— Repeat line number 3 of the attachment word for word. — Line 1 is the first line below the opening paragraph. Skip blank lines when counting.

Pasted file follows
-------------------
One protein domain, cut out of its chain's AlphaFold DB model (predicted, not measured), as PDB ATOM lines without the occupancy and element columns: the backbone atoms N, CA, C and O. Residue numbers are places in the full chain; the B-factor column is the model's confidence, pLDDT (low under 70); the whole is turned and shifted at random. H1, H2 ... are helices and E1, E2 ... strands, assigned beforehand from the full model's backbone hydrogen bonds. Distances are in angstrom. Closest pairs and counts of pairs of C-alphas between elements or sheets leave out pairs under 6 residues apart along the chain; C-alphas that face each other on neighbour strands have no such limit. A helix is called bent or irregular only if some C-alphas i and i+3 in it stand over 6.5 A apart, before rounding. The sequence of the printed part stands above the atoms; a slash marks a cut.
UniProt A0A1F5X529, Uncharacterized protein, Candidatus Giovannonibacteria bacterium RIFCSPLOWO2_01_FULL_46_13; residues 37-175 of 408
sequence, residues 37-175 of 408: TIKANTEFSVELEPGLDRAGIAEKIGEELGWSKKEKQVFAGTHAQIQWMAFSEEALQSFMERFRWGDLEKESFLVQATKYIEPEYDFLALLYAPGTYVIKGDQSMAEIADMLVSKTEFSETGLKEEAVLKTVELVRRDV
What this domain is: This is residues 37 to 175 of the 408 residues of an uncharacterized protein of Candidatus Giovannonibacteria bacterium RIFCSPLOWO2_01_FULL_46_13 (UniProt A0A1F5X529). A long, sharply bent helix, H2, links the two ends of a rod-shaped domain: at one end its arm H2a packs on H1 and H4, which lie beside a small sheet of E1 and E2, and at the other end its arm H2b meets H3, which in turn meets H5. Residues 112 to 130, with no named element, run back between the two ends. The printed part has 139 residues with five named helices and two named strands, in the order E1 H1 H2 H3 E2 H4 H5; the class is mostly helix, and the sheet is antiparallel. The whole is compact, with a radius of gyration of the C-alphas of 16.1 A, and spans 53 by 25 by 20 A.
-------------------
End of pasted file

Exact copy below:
What this domain is: This is residues 37 to 175 of the 408 residues of an uncharacterized protein of Candidatus Giovannonibacteria bacterium RIFCSPLOWO2_01_FULL_46_13 (UniProt A0A1F5X529). A long, sharply bent helix, H2, links the two ends of a rod-shaped domain: at one end its arm H2a packs on H1 and H4, which lie beside a small sheet of E1 and E2, and at the other end its arm H2b meets H3, which in turn meets H5. Residues 112 to 130, with no named element, run back between the two ends. The printed part has 139 residues with five named helices and two named strands, in the order E1 H1 H2 H3 E2 H4 H5; the class is mostly helix, and the sheet is antiparallel. The whole is compact, with a radius of gyration of the C-alphas of 16.1 A, and spans 53 by 25 by 20 A.